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Blood orange

    8 responses

Scott starts with ...
I just wondered if anyone knew why my blood oranges, ruby red grapefruit and pink finger limes are lacking the red colouring they should have? They are sweet and juicy but very pale. Could it be the soil (they are all planted in the same area)
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Scott
Stokers Siding
27th June 2019 9:31am
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David01 says...
Hi Scott,

Blood orange needs a warm day but cold night to develop the red blood color from the present of Anthocyanins. The Maroon color get better further in the south and none in the north. Cheers
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David01
CRAIGIEBURN,3064,VIC
28th June 2019 11:47am
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Original Post was last edited: 28th June 2019 9:00pm
Amanda says...
Too warm where you are perhaps?
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Amanda
LESCHENAULT,6233,WA
29th June 2019 11:44am
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Scott says...
Thanks. Yeah maybe its not getting down to the cold temps required.
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Scott
Stokers Siding
29th June 2019 3:10pm
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Scott says...
Thanks for your reply. Yeah it appears its just not getting cold enough here at Stokers Siding NSW. We had good colour two years ago.
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Scott
Stokers Siding
29th June 2019 3:11pm
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jakfruit etiquette says...
Its odd because blood orange pigments need cold to develop red colour, but grapefruit need heat to develop red pigments. Also finger limes are local to Nth NSW , (not sure if they naturally occur at Stokers Siding)so you would think finger limes should show correct pigments in that area ??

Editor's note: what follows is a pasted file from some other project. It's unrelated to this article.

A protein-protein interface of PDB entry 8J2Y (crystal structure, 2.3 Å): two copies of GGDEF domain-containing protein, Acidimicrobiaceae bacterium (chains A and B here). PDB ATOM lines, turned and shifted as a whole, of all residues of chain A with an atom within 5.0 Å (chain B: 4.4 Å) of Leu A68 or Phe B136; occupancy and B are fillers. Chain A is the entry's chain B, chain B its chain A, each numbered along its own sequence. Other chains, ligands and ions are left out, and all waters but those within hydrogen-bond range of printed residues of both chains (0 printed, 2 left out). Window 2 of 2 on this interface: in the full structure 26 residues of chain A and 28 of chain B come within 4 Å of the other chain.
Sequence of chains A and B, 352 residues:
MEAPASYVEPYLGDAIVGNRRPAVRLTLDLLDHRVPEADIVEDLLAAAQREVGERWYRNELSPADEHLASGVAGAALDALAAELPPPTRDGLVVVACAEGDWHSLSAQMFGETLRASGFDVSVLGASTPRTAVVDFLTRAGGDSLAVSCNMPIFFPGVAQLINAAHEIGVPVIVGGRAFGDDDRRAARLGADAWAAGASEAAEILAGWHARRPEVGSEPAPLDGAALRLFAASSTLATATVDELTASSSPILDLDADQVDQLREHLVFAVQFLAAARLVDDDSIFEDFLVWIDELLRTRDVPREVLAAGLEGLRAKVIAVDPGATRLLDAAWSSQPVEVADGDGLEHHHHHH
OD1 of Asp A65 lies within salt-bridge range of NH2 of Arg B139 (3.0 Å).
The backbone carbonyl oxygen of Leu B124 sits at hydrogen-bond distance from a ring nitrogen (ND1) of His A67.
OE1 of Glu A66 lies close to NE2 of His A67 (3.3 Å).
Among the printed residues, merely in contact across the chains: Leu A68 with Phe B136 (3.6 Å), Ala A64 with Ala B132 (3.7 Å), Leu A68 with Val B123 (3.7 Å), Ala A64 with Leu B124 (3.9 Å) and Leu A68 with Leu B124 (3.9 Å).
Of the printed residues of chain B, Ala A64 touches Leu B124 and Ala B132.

Perhaps you are on the exact hot/cold boundary for citrus pigments ??
Any other fruit of vegetables show weak pigments ??
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jakfruit etiquette
vic
29th June 2019 6:43pm
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David01 says...
Blood orange has anthocyanins, family of polyphenol pigments which needs cold to develop maroon color while grapefruit pigment has lycopene and β-carotene which needs heat to increase β-carotene level hence more pink or red color. Cheers
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David01
CRAIGIEBURN,3064,VIC
1st July 2019 1:48pm
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jakfruit etiquette says...
David01 says...
Blood orange has anthocyanins, needs cold to develop color while grapefruit has lycopene and β-carotene needs heat to increase, edit version.
Yes thats why its odd for both to be pale,that the heat and cold balance at Stokers knocks out both is maybe unlikely.
You are in the subtropics, do you have strong seasonal breaks ie hot weeks to ripen the grapefruit, frost weeks to finish the blood oranges ? or do the seasons run on into each other ?

Pigments have a background of green, ie brown and black capsicums and tomatoes have green chlorophyll in the ripe fruit, red + green = brown.
Do the trees have nice green leaves, or are they also pale ?
On location, how is the shade over the trees ? if you have heavy forest around and early or late shade, maybe your days are shorter than you think, ie less sun exposure might affect pigment development.
Soil pH and minerals could be a factor, but If the trees are nice and green and
growing well, its hard to say.
Fruit growers use fertilizers to influence colour development.
Also how about the actual varieties you are growing ? I have blood oranges in Vic, and some types dont get good reds every year, depends on the season. How about Ruby Red GF, its been around for a while and growers have gone to other types try to get better colour.
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jakfruit etiquette
vic
2nd July 2019 10:14am
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David01 says...
We should not get confused. As blood orange needs number of cold nights in autumn and winter while grapefruit needs heat or number of hot days prefer more than 25c in a year to get good color.
Orange is more cold hardy than grapefruit. Scott may have few combinations as below:
1. a good year either orange or grapefruit to have a good color
2. none for them have good color
3. very rare to have good color for both. Cheers
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David01
CRAIGIEBURN,3064,VIC
4th July 2019 12:11am
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Original Post was last edited: 5th July 2019 12:37am

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